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Part12: 2 node cluster configuration. My Study Notes for Red Hat Certificate of Expertise in Clustering and Storage Management Exam (EX436)

2 node cluster configurations:

wo node clusters in Red Hat Enterprise Linux operate in a special mode. Traditionally, fencing requires a property of the cluster called quorum - the minimum set of hosts required to provide service (in some cluster technologies, this is also referred to as a primary component; the terms are synonymous).; In Red Hat Enterprise Linux, the specific quorum algorithm used is called simple-majority quorum meaning a majority of hosts must be online in order for a quorum to be present. This means that in an 8-node cluster, at least 5 must be online in order to provide service, in a 5-node cluster, at least 3 nodes must be online, and so forth. Generally speaking, quorum is a means to prevent a case called a split brain, where two subsets of a cluster operate independently of one another.

In two node clusters, there is no majority when one node is active. Instead, the cman component relies on a special mode called two_node. In two_node mode, both hosts always have quorum, resulting in a limited split brain behavior. The reason that this is a limited split brain case is because all of the components provided by Red Hat's clustering products not only rely on quorum, but also a mechanism called I/O Fencing (some clustering technologies call this STONITH or STOMITH (acronyms for Shoot The Other Node/Machine In The Head)). I/O fencing, or simply fencing, is an active countermeasure taken by a cluster in order to prevent a presumed-dead or misbehaving cluster member from writing data to a piece of critical shared media. The act of cutting off this presumed-dead member prevents data corruption on shared media. Since all of Red Hat's High Availability and Resilient Storage components rely not only on quorum, but also fencing, data integrity is preserved in this limited split brain case.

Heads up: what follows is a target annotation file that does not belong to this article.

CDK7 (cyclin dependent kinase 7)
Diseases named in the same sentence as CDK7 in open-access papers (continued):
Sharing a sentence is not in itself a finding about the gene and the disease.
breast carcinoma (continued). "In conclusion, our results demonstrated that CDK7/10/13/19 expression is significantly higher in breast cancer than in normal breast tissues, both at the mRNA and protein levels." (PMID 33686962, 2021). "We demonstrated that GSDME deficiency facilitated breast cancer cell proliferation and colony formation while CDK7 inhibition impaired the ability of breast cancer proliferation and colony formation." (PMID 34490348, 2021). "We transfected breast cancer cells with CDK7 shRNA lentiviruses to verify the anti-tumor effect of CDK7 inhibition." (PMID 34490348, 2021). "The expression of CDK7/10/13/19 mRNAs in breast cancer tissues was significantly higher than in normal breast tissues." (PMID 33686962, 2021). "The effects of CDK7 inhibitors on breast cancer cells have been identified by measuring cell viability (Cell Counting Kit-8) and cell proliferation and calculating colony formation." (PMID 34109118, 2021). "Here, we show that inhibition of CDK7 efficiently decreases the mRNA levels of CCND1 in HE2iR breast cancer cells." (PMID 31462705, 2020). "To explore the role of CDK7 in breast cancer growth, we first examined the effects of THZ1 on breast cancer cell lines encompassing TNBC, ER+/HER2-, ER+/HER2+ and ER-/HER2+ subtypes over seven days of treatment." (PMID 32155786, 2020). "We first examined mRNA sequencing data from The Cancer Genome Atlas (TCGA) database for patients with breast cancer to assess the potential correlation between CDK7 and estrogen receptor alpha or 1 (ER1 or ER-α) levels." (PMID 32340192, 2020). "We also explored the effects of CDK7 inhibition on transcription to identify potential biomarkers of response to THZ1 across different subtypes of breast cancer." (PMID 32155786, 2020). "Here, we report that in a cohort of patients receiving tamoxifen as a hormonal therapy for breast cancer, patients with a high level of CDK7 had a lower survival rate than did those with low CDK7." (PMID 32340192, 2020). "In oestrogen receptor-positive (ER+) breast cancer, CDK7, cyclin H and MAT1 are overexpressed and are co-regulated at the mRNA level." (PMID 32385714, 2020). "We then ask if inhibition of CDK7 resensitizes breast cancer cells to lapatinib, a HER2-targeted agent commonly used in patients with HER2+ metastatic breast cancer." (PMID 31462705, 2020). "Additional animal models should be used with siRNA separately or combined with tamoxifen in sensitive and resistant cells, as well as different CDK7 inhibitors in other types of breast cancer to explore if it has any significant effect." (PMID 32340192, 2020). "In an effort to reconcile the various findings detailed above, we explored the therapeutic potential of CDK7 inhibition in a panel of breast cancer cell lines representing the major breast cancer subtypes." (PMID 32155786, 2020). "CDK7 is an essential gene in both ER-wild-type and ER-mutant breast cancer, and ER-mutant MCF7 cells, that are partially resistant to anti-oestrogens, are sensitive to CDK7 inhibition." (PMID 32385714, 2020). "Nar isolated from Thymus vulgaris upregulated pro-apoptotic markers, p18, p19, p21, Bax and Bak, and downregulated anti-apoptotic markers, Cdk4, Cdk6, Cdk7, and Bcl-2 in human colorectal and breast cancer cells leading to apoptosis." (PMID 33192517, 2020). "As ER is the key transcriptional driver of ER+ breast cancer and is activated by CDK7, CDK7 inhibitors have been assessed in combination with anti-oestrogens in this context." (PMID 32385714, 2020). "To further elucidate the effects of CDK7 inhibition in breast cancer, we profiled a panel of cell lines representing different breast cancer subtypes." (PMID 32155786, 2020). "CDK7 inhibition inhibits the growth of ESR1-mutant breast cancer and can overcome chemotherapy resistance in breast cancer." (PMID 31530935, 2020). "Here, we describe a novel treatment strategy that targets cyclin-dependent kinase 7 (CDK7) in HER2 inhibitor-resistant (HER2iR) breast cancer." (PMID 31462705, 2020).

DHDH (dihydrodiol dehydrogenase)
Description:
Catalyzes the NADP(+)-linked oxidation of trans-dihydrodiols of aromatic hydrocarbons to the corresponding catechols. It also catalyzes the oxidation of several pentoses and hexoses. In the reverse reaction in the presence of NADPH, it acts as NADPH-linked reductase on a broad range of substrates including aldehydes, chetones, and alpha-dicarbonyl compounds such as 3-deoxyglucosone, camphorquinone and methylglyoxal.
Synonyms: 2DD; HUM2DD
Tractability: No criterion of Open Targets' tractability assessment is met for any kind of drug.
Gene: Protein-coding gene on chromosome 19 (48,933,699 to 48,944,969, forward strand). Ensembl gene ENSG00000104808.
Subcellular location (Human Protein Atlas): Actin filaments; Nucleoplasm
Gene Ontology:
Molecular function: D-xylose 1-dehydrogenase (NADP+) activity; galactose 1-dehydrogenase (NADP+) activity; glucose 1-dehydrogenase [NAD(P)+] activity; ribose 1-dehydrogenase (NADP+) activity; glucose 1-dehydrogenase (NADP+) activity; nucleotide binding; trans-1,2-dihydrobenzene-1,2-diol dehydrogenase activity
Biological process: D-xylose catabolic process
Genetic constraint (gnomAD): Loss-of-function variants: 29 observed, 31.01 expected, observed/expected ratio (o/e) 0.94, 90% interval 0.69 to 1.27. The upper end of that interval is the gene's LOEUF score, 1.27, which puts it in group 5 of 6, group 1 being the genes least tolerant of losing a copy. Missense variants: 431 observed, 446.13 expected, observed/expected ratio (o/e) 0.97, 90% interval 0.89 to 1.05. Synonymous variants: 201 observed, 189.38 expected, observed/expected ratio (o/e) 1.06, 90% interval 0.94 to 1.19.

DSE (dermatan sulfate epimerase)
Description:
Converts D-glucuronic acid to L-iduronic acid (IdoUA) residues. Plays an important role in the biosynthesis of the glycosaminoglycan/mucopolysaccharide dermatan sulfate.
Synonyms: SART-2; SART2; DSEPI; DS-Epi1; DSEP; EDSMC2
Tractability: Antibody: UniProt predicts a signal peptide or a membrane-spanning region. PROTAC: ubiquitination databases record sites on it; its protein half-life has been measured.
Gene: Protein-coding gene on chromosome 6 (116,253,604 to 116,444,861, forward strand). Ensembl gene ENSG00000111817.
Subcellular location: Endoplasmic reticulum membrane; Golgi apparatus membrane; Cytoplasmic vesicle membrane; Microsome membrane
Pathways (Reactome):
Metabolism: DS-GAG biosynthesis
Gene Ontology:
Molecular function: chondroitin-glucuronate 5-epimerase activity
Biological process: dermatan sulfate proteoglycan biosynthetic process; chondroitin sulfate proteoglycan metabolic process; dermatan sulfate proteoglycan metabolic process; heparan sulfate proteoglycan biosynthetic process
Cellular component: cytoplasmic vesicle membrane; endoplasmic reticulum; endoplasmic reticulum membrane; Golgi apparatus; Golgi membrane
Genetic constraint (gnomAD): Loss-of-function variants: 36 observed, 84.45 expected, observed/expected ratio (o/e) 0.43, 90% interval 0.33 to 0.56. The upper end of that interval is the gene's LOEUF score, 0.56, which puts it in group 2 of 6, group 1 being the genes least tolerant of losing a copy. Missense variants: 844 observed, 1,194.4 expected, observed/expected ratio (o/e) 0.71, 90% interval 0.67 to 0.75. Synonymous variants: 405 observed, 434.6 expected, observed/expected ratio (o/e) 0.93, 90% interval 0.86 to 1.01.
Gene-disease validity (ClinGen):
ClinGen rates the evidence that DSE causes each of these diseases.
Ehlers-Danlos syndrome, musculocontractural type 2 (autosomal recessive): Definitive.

Now, when a two-node cluster partitions for any reason, both nodes, since they have quorum, enter what is called a fence race. This isn't a bad thing; it just means both are trying to cut each other off in order to establish a new leader so recovery can complete, thereby allowing the cluster to continue providing service to clients. In many cases, this is fine:

Cable pull on a single host
Single fencing device which serializes access

In cases where there are multiple fencing devices (especially integrated power management, such as HP iLO), the outcome can be undesirable. This is because it is possible for both nodes to issue a fencing action at the same time, causing both nodes to turn off. This behavior can cause a cluster outage.

Configure one node's fencedevice with the delay attribute:

NOTE: The node with the fencedevice delay will win fence races. The node without the fencedevice delay will be the one to get fenced in the event of a network split and fence race.

The delay used here should usually be at least 5 seconds or more, to give one node enough time to complete the fencing operation before the other node begins. This may need to be adjusted based on the actual amount of time it takes the fence action to complete.

It is recommended that the "losing" node (the one without a delay on its fence device) be configured to avoid fencing the other node when it boots back up.

We can configure the losing node, turning of the cluster services on start, or by configuring the fence action to be stop, so the server won't reboot again.

Example:

The third option, not recommended unless necesary is a tiebreaker, a quorum disk:

There are a number of factors to consider when determining whether or not to include a quorum disk in your
cluster. In most cases, QDisk is unnecessary and can lead to additional configuration complexity, increasing